Exhibiting your coins is challenging, fun and personably rewarding!
Who does not like showing off his collection and telling others about it. All of us have specialty areas we collect that we can share with others.
The challenge is to develop the exhibit to illustrate and tell a story that will be interesting and informative to the collectors and general public that views it. If the story draws new collectors to your specific niche of collecting, you will have met the challenge. This is also the type of exhibit that will win awards.
The numismatic material does not have to be expensive to be interesting. The value of the numismatic material is not a criterion for exhibit awards.
Some suggestions for developing a good exhibit
- Choose a narrowly focused scope that you have interest, knowledge, and numismatic material to show.
- Develop a title that allows your exhibit to be complete. The title and the description of what is being displayed (scope) should be in the first case, bibliography in the last case.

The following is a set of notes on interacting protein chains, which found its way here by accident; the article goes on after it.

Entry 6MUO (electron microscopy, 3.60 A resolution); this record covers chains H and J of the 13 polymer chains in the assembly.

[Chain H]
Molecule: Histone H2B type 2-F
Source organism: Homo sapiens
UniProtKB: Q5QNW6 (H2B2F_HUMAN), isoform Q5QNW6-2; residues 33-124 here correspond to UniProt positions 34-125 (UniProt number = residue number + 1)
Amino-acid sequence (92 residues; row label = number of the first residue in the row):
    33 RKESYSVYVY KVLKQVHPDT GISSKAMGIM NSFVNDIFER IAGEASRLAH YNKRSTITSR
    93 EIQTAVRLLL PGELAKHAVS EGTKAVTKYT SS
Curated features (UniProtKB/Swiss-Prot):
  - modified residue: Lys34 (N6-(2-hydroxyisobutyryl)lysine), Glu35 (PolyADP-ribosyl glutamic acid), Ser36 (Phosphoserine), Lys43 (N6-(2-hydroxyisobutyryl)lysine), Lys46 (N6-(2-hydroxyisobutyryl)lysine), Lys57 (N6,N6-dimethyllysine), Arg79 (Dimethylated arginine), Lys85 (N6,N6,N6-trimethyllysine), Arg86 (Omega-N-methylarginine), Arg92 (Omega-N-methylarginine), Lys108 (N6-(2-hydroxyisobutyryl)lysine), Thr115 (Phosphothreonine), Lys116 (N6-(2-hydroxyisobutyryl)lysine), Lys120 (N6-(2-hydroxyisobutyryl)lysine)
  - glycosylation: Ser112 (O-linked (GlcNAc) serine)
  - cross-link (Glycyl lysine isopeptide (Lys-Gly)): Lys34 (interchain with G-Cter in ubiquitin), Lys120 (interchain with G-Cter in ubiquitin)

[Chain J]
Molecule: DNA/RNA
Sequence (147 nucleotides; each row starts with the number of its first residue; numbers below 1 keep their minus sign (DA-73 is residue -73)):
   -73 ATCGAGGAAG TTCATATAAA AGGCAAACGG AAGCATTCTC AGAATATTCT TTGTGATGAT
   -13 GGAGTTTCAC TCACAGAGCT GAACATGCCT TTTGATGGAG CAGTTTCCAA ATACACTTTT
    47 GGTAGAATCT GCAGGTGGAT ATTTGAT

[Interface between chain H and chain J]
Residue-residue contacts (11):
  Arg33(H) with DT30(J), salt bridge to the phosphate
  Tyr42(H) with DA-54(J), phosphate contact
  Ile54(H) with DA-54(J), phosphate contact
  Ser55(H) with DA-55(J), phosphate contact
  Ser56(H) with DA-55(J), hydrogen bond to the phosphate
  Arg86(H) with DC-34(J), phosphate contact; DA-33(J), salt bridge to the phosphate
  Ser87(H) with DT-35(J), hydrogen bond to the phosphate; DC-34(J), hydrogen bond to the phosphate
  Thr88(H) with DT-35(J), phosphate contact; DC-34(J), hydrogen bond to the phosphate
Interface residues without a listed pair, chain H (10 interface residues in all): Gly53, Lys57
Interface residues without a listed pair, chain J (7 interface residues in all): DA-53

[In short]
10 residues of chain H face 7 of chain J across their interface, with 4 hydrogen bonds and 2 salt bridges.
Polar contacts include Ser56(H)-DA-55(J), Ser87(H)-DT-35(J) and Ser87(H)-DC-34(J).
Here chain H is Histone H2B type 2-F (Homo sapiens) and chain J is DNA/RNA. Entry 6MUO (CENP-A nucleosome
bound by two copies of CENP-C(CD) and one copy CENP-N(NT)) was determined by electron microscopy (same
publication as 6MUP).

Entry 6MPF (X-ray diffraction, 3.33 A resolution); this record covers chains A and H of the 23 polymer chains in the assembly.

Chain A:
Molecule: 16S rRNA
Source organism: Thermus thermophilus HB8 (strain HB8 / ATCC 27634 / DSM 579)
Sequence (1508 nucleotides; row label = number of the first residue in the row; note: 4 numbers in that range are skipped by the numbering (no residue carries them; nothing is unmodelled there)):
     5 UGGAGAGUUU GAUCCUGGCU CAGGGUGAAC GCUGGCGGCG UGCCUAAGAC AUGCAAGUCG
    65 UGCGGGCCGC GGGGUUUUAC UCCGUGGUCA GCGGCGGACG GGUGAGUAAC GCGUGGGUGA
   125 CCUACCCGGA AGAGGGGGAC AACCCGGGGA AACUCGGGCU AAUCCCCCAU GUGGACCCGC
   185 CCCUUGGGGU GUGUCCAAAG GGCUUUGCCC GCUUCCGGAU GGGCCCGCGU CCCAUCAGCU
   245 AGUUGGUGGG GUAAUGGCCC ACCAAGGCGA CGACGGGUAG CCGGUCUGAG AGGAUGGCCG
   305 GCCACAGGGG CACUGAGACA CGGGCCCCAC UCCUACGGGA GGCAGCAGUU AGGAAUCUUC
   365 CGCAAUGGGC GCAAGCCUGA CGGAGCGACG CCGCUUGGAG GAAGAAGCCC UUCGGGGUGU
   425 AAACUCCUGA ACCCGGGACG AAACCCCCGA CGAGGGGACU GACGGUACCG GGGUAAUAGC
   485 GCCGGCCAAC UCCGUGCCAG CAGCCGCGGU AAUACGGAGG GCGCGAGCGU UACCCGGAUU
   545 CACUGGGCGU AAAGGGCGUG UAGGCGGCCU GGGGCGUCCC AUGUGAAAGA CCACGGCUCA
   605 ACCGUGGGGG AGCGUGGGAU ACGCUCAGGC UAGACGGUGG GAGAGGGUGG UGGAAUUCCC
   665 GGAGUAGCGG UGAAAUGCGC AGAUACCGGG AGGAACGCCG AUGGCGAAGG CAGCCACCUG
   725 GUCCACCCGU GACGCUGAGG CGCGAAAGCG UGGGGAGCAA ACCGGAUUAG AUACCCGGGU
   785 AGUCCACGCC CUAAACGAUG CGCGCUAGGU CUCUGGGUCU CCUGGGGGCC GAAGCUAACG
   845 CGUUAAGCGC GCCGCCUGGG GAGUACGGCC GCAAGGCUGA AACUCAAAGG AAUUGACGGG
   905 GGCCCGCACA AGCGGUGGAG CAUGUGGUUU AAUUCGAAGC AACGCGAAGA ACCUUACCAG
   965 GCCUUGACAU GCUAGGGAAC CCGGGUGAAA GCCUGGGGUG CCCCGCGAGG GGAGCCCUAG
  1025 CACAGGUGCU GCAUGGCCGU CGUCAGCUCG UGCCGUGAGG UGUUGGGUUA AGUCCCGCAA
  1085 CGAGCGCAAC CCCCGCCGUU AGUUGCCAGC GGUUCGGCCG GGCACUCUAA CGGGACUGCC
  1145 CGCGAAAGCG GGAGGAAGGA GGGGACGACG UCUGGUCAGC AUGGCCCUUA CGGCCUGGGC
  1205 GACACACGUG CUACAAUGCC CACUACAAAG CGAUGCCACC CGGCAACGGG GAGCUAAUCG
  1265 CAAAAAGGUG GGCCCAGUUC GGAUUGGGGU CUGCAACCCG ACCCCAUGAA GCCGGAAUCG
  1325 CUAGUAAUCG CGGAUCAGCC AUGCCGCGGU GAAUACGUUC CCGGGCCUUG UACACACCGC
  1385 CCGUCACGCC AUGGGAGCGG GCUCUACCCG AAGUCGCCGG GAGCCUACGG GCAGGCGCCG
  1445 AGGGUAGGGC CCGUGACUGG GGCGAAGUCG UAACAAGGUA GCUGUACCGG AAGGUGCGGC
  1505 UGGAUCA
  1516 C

- Type and justify description leaving uniform margin top, bottom and both sides.
- Use poster board, felt back or other background.
- Exhibit should be neat, attractive and eye catching.
- New research or information on your subject merits extra consideration by the judges.
- Be sure to read the exhibit rules on number of cases allowed, category requirements, allowance of materials out side of the cases and other special requirements. The exhibitors name should not appear in the exhibit.
Exhibits will be judged in two categories; Juniors (less than 18 years old) and Seniors. Trophies will be awarded for Best of Show, 1st place and 2nd place in each category.
A 1/10 ounce gold US gold coin will be awarded to the Best of Show Junior Exhibitor in addition to the trophy. The TSNS provides the gold coin at the Spring Coin Show in honor of Ann McNab. The Chief John Ross Numismatic Society provides it at the Fall Show in honor of Robert Reed.
For questions e-mail Exhibit Chairman